27 Some of the Sadducees, who say there is no resurrection, came to Jesus with a question.28 “Teacher,” they said, “Moses wrote for us that if a man’s brother dies and leaves a wife but no children, the man must marry the widow and raise up offspring for his brother. 29 Now there were seven brothers. The first one married a woman and died childless. 30 The second31 and then the third married her, and in the same way the seven died, leaving no children. 32 Finally, the woman died too. 33 Now then, at the resurrection whose wife will she be, since the seven were married to her?” 34 Jesus replied, “The people of this age marry and are given in marriage. 35 But those who are considered worthy of taking part in the age to come and in the resurrection from the dead will neither marry nor be given in marriage, 36 and they can no longer die; for they are like the angels. They are God’s children, since they are children of the resurrection. 37 But in the account of the burning bush, even Moses showed that the dead rise, for he calls the Lord ‘the God of Abraham, and the God of Isaac, and the God of Jacob.’[b] 38 He is not the God of the dead, but of the living, for to him all are alive.” 39 Some of the teachers of the law responded, “Well said, teacher!” 40 And no one dared to ask him any more questions.” Luke 20.1-40

In Luke 20, “Jesus is questioned about his authority by the religious leaders. He responds with a question about John the Baptist. Jesus then tells a parable about tenants in a vineyard, illustrating the rejection of God’s messengers (him especially as Messiah) and the consequences. He discusses paying taxes to Caesar and marriage in the afterlife, emphasizing spiritual principles and belonging. The Sadducees question him about resurrection and marriage, to which Jesus explains the nature of the resurrection. Despite attempts to trap him, Jesus responds wisely, leaving his opponents astonished and unable to challenge him further.”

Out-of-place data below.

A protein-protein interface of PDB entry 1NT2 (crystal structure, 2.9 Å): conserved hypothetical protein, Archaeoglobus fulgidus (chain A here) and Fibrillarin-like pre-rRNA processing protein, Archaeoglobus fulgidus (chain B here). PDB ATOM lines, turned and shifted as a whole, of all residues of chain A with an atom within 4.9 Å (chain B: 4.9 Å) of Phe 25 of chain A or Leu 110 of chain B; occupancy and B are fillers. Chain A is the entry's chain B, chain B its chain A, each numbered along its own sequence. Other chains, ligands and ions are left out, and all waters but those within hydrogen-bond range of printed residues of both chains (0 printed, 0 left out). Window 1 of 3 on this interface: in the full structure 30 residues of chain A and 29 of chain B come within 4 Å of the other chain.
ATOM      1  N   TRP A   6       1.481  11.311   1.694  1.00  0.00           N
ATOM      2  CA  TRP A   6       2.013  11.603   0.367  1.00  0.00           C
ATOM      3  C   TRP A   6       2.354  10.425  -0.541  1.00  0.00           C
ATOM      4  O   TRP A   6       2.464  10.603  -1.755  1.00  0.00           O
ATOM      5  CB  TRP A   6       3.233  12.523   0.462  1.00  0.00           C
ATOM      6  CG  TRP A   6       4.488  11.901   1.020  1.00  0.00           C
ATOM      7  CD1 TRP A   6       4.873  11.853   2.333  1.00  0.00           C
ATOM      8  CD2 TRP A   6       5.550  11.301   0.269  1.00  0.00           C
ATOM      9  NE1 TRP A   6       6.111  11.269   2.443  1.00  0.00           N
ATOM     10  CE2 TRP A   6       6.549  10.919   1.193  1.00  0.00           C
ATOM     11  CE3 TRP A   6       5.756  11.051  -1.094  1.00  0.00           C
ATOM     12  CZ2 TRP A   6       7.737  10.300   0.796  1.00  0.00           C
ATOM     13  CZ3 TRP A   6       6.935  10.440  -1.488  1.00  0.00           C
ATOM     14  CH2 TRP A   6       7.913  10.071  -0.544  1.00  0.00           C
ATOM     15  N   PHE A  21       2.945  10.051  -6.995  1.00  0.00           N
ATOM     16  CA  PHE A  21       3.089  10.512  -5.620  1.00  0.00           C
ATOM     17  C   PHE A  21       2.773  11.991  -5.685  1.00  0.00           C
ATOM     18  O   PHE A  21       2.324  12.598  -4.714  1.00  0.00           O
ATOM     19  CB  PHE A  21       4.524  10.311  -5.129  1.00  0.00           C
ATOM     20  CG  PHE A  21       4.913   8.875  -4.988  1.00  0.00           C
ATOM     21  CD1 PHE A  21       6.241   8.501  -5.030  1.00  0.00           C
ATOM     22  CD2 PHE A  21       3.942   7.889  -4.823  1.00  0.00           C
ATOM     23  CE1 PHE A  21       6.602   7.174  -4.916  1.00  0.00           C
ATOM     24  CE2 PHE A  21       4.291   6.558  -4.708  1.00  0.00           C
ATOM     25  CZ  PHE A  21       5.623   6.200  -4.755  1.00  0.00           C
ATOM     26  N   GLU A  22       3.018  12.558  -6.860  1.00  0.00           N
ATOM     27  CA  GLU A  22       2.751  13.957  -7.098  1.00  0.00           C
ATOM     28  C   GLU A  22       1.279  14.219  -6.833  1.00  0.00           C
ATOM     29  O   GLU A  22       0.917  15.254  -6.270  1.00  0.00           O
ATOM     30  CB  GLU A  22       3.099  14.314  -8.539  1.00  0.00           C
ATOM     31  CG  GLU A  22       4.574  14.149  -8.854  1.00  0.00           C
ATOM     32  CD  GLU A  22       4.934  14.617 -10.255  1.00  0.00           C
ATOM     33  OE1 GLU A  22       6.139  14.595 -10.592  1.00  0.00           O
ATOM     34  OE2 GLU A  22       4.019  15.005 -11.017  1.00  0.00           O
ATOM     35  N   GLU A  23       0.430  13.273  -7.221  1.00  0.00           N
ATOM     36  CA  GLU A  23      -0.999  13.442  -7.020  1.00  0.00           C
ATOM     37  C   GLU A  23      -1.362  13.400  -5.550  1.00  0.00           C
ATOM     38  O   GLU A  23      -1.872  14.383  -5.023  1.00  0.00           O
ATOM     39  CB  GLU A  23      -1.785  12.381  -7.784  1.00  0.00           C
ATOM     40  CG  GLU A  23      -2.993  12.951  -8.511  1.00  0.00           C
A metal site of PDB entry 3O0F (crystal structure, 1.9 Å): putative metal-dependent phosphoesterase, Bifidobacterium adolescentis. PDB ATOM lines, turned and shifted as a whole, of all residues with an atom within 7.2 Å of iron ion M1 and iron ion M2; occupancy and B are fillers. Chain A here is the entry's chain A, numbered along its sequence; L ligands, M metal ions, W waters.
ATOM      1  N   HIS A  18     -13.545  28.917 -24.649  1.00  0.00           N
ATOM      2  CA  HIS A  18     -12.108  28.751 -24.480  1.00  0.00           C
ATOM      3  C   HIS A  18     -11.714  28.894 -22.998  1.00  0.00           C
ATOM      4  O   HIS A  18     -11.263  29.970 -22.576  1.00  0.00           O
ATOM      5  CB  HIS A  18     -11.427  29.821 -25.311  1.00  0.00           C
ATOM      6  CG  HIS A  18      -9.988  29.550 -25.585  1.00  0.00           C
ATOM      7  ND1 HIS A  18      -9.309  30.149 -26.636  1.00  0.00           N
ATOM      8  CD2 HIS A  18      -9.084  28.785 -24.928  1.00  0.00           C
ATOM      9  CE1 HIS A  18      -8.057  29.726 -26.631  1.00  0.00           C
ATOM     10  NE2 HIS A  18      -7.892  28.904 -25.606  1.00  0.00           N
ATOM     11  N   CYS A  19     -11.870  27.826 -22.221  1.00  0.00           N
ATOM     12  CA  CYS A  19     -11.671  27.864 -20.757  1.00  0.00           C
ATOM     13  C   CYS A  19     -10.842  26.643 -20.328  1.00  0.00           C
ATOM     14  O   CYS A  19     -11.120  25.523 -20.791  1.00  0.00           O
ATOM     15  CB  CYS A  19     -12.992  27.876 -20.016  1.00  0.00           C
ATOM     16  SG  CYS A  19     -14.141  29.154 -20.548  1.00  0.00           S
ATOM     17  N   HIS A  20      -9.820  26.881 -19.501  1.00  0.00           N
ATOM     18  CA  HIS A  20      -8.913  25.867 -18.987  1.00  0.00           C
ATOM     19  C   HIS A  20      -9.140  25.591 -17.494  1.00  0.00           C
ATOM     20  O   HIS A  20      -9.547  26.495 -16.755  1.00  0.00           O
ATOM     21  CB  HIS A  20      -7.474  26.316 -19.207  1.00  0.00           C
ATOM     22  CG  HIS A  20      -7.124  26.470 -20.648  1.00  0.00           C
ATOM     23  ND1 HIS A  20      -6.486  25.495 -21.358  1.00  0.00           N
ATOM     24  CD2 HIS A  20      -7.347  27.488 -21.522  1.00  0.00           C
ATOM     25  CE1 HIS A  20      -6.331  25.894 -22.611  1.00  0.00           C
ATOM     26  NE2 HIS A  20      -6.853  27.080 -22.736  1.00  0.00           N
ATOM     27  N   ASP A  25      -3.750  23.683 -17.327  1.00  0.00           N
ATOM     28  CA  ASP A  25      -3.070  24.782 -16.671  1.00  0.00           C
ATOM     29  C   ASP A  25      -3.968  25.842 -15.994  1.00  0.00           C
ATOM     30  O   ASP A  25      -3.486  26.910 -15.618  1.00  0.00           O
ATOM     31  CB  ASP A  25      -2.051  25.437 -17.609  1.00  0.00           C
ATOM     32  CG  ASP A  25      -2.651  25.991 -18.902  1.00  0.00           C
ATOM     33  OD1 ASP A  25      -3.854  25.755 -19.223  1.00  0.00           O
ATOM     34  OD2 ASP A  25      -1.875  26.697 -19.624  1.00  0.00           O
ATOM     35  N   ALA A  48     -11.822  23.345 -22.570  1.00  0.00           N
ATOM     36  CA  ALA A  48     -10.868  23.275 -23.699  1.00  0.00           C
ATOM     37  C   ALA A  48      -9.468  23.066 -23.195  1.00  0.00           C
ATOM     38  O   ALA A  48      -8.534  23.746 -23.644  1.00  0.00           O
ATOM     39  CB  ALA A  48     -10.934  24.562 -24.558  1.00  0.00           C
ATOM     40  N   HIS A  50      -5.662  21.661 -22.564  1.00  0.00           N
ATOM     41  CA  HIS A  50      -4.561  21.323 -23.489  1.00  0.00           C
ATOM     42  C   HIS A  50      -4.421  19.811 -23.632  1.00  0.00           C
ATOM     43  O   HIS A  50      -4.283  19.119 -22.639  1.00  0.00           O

It’s his final week, and a lot is going on as he teaches in the Temple. He’s not hiding; he is in plain sight. But he’s offering final teachings in light of his pending arrest, persecution, and resurrection. He speaks about authority, his own rejection and demise as the Messiah, Caesar, the afterlife, and the resurrection.

But more than the content, it’s his physical presence in the Temple that speaks to me, as well as his spiritual and emotional state of mind. That took such courage to remain in Jerusalem. When you know you are going to be betrayed and you remain in the lion’s den, what faith! Jesus understood the prophecy his whole life, that he was born to suffer, die, and be raised to new life. This is the hope of the resurrection and the promise of God: that anyone who calls upon the name of the Lord will be saved.

Jesus did all of this for humanity, for our sins, so that we might be in a relationship with God, have abundant life today, and eternal life to come.

And aren’t we grateful for this Messiah? Aren’t we thankful for this Savior? Will you make this Holy Week the most intentional ever? Will you give him your heart and your adoration? Give thanks for his great gift of life and praise him for enduring the cross for our sins.It’s because he loves us that he died—you know that, right? And because God loved Christ that he rose again.

Thanks be to God.

“Come, Lord Jesus, into our hearts. Help me know the power of your love and the depth of your sacrifice. Come now, Holy Spirit, fill me with your grace and healing. Come now, Holy Father, reveal yourself to me that I might praise you more. For this week of redemption, I give you thanks. For you are good and your love endures forever.” Amen